Home Page Science Frontiers

No. 58: Jul-Aug 1988

Issue Contents

Other pages











Maize In Ancient India

Conventional wisdom is clear on two accounts:

  1. Maize originated in the New World.

  2. There were no cultural, maizebearing contacts between the New and Old Worlds in the lengthy period between the (hypothetical) dash across the Bering Land Bridge circa the waning of the (hypothetical) Ice Ages and the (hypothetical) Viking incursions into North American waters.

But C.L. Johannessen is certain that the ancient Indians (that is those in India) were enjoying corn-on-the-cob at least as early as the Twelfth Century BC. He writes:

"Goddesses and gods in sculptuted soapstone friezes in Hoysala temples of the twelfth and thirteenth centuries BC near Mysore, India, hold in their hands representations of maize ears. There are more than 63 of these large ears at Somnanthpur, and maize is represented at three other temples I have visited.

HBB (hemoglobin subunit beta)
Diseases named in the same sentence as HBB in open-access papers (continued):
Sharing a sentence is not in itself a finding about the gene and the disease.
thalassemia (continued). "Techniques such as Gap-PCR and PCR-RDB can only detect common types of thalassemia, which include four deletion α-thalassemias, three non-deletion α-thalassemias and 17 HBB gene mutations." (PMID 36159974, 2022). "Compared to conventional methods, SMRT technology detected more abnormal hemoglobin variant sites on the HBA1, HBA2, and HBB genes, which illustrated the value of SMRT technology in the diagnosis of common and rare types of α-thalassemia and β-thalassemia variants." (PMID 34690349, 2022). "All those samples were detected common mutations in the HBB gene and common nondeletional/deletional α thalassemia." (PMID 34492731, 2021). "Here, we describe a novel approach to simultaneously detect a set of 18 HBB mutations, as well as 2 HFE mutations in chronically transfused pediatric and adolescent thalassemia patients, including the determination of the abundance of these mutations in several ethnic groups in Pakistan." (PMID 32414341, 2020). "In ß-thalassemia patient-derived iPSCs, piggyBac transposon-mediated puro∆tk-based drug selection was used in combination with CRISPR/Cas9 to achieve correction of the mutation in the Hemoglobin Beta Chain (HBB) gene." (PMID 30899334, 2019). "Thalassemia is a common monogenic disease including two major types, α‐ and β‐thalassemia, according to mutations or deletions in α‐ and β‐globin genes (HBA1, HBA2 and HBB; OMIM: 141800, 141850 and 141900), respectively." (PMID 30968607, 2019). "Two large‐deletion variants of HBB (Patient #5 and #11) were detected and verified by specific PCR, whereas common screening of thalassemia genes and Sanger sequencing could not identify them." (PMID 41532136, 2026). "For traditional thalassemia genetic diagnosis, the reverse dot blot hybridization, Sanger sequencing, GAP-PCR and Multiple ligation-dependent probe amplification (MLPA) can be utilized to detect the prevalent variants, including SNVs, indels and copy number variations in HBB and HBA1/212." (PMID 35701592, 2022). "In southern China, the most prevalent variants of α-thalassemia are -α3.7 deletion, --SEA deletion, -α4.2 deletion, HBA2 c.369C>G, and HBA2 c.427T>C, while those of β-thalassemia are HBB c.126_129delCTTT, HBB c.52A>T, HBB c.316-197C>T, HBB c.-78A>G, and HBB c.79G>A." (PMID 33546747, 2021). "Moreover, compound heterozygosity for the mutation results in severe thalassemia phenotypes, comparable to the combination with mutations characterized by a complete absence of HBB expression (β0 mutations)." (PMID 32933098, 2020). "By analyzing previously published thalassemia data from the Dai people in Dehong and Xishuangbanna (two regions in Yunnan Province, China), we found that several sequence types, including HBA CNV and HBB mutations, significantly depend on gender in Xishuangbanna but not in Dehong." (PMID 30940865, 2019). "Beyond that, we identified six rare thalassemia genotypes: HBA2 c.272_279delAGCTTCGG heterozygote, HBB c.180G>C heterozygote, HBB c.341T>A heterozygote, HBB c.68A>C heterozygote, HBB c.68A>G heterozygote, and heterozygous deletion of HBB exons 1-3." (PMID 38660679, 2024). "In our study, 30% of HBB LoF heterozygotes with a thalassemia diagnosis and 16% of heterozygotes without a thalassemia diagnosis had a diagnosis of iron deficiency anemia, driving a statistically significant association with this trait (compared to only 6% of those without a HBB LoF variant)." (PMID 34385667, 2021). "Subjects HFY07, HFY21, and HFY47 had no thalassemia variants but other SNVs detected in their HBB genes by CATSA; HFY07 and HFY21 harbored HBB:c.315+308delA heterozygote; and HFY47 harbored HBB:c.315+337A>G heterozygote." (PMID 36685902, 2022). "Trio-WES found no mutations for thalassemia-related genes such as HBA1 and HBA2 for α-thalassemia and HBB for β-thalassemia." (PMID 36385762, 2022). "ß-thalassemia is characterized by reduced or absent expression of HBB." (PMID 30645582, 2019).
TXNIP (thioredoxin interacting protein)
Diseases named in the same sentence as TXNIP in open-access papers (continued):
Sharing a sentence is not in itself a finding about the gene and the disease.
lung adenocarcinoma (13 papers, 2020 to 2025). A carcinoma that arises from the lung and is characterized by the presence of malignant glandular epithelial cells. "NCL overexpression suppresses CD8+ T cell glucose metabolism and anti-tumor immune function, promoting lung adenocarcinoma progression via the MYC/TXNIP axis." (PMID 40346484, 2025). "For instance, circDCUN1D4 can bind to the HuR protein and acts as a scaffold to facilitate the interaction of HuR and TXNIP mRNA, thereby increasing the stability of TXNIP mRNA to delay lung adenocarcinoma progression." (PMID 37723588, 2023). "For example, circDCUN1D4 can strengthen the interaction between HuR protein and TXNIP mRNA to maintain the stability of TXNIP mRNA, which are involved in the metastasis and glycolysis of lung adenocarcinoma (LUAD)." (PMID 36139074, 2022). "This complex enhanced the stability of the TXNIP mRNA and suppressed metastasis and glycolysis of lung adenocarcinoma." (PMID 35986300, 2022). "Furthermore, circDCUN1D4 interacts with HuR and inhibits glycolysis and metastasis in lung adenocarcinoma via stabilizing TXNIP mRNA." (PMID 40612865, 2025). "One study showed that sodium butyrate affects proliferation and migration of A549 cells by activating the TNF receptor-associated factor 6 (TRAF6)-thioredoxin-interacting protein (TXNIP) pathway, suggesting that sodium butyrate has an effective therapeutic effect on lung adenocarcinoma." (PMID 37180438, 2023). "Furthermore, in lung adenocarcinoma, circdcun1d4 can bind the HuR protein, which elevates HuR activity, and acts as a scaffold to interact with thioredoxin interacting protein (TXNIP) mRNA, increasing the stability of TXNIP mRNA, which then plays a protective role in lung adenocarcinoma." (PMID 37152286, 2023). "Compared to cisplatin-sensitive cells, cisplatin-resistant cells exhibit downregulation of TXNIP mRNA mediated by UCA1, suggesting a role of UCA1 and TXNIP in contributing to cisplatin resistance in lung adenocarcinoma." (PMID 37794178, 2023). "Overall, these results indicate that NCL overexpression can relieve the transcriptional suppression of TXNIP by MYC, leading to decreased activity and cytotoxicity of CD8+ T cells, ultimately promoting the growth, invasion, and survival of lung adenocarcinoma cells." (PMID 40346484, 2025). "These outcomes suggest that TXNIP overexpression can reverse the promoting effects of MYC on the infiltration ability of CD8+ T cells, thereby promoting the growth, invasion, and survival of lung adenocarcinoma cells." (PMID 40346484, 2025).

"In the Hoysala tradition, worshippers must have used maize as a golden-coloured and many-seeded fertility symbol in their religious rites. That the ears are modelled on maize is shown by the ear length-todiameter ratio, the ear sizes in relation to parts of the human figures, and the wide variation of anatomical detail in the carvings that all belong to maize: the ears have either parallel, highly tapered or bulging sides, their tips are pointed, and their axes may be straight or warped, depending on the moisture at the time of picking and the way maize dries. ...No other plant or object has the extensive intricacy and variation of highly segregated maize that could serve as a model for the sculptures. No other fruits have the same number and shape of the closely packed kernels that are arranged in parallel rows in the sculptures."

(Johannessen, Carl L.; "Indian Maize in the Twelfth Century BC," Nature, 332:587, 1988. Ct. R. Noyes.)

From Science Frontiers #58, JUL-AUG 1988. � 1988-2000 William R. Corliss